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2015-09-09 3:49 PM


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Subject: Heart rate training question
Hi all,
I have been trying to wear a HR monitor while training. First some information:

I am 57 years old and in good shape. I have been cycling and running for 3 years. I have done numerous 10K's, and a couple Duathlons and Sprint Triathlons.

I have determined that my MHR is 166. When I want to use the HR zones, it seems like an awful lot of my training should be in the 130-135 range. (80%) If I go any lower, (70-80% of MHR) now I am in the mid 120's, which literally feels like I am doing nothing. I don't try to "kill" myself during training, but I need to at least feel like I am making gains. When I do a 10K, it is pretty much all out, and so much more intense than training. I do spend time on intervals and hill repeats, but I have been told not to dedicate more than 15% of a week's time to this type of intensity over 90%.

Ok, sorry. The question: Has anyone else experienced this? I can't even work up a good sweat until I hit 140 and HR zone training has made me feel like a lot of my training is "junk" miles. Just hoping to get some perspective on this.

Thanks!!


2015-09-09 3:56 PM
in reply to: Burchib

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Subject: RE: Heart rate training question
Originally posted by Burchib
When I do a 10K, it is pretty much all out


What does your HR profile look like on a 10k ? What is your average HR and how fast do you do a 10k ?
2015-09-09 3:57 PM
in reply to: Burchib

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Subject: RE: Heart rate training question
How did you set your zones? If it was done by a formula like 220-age, it is just as likely to be wrong than right. You will want to do a LTHR test for both bike and run and this will help set up specific training zones.
2015-09-09 4:03 PM
in reply to: Burchib

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Subject: RE: Heart rate training question

Welcome!

This is a common question and them when going to HR training.  It's also very easy to go down the wrong path.

First, determining or "calculating" MHR is difficult and inaccurate.  So any formula based on that is probably going to have you going too slow.  The predominant method used on this site (and probably triathlon and endurance sports in general) would be the LT method.  There is a testing protocol you can follow to determine.  I'm sure someone will provide a link.  The number you get from the test is easier (not to say the test is easy, it's HARD) to determine than max HR which is elusive or impossible to determine.  The LT method also give you YOUR number, and is not based on a general use formula.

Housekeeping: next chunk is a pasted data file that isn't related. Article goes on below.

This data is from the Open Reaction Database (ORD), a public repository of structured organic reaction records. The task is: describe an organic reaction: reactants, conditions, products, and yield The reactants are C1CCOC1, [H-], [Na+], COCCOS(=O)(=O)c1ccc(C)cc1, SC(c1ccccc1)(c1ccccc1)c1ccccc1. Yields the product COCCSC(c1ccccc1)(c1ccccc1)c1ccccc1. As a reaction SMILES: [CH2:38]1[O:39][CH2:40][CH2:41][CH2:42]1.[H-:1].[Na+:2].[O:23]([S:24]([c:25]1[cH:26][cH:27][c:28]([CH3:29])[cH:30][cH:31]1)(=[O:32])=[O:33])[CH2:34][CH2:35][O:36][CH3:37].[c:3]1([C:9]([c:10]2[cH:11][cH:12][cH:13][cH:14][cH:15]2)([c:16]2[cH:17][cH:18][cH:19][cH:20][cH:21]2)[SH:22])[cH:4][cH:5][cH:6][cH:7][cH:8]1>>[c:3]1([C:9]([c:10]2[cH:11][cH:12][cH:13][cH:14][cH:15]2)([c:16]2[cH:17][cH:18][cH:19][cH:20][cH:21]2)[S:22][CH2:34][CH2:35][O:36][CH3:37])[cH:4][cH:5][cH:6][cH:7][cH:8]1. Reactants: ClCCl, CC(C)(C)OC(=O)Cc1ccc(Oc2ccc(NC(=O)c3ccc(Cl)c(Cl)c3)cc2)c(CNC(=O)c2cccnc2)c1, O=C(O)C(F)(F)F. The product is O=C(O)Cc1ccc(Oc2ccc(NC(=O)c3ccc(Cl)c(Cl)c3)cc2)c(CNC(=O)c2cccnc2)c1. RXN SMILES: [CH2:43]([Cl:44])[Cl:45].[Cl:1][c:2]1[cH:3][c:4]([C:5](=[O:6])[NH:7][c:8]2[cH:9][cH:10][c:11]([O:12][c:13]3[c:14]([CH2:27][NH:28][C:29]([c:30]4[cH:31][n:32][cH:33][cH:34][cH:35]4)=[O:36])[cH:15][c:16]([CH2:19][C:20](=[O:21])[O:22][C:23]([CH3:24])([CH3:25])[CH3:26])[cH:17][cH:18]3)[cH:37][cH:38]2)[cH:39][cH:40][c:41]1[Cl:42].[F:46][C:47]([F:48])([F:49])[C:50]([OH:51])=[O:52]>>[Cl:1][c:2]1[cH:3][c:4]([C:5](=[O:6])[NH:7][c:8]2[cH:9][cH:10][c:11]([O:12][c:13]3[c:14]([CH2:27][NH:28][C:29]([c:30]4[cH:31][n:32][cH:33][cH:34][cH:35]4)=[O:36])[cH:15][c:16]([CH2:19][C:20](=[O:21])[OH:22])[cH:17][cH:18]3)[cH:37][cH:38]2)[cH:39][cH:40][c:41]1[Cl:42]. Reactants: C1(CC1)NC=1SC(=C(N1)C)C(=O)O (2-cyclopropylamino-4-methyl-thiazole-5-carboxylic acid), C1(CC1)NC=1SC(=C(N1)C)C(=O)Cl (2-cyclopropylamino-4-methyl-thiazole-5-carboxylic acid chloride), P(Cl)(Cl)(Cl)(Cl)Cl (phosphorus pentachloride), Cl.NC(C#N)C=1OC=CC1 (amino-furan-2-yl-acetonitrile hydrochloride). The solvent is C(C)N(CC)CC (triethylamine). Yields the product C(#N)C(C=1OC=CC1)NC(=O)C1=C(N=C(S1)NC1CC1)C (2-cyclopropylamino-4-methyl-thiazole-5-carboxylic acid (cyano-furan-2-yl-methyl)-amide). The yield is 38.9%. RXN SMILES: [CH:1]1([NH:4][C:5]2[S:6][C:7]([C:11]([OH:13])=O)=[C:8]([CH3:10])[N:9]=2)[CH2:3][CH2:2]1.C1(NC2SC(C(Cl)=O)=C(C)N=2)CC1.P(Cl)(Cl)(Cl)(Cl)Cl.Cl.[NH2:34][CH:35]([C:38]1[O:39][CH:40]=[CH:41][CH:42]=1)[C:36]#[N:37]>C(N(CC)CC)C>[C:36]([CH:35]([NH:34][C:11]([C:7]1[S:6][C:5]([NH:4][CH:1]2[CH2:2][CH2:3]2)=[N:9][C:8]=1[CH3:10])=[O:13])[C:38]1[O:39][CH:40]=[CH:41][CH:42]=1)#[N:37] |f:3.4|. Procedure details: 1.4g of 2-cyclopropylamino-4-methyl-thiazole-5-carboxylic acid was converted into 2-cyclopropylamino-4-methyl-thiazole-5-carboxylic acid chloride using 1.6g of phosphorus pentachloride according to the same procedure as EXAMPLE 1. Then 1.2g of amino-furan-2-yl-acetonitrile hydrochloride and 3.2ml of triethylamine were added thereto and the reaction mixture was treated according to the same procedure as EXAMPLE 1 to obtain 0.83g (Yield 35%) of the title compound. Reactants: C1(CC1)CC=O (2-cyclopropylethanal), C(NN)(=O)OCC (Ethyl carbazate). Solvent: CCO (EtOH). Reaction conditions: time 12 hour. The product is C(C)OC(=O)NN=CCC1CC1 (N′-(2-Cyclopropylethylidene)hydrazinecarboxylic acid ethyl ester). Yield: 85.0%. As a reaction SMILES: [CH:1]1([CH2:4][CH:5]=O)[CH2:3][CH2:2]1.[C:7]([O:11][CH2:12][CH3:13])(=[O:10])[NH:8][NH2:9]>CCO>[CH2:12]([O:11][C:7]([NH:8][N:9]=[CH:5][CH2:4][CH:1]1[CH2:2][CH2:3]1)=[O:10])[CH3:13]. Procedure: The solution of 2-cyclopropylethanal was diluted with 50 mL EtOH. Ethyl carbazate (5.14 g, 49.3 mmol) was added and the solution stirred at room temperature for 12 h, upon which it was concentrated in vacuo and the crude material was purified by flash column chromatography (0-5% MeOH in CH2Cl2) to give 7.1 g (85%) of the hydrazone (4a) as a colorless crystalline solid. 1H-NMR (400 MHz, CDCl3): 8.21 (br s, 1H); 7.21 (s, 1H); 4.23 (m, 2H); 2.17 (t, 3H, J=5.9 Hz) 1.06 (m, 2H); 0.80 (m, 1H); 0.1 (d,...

That being said, you may still be surprised how "easy" workouts may feel at certain zone/intensity levels.  That's ok.  It lets you workout more and more often (with a careful progress, of course).

For example...  If I used the 220-age for max HR?  I'm at 174 - Training at 60-70%?  My HR is 105-120 or something.  TOO SLOW.  In fact, my LT is closer to 180, NOT max HR.  (based on some real world testing, my Max HR is closer to 201 - ballpark - I have seen over 200 on my HRM during some of my "see stars and puke" type of max effort)  That's almost 20 bpm difference from real life and some formula.

The LT method would have me running closer to 153-163.  It's still an effort - sweating, breathing hard-ish (but not labored), but one I can keep for hours.

2015-09-09 4:06 PM
in reply to: marcag

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Subject: RE: Heart rate training question

Originally posted by marcag
Originally posted by Burchib When I do a 10K, it is pretty much all out
What does your HR profile look like on a 10k ? What is your average HR and how fast do you do a 10k ?

This is a good place to start looking.  It's not as good as an LT test, but I hear an average HR for an all out 10k is pretty close to LTHR as well.  In particular, the last 30 minutes of the race.

LT would be more close to 85%-90% of your true MHR if you were to do the math (which again, MHR is not of much use in knowing).

2015-09-10 7:19 AM
in reply to: Burchib

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Subject: RE: Heart rate training question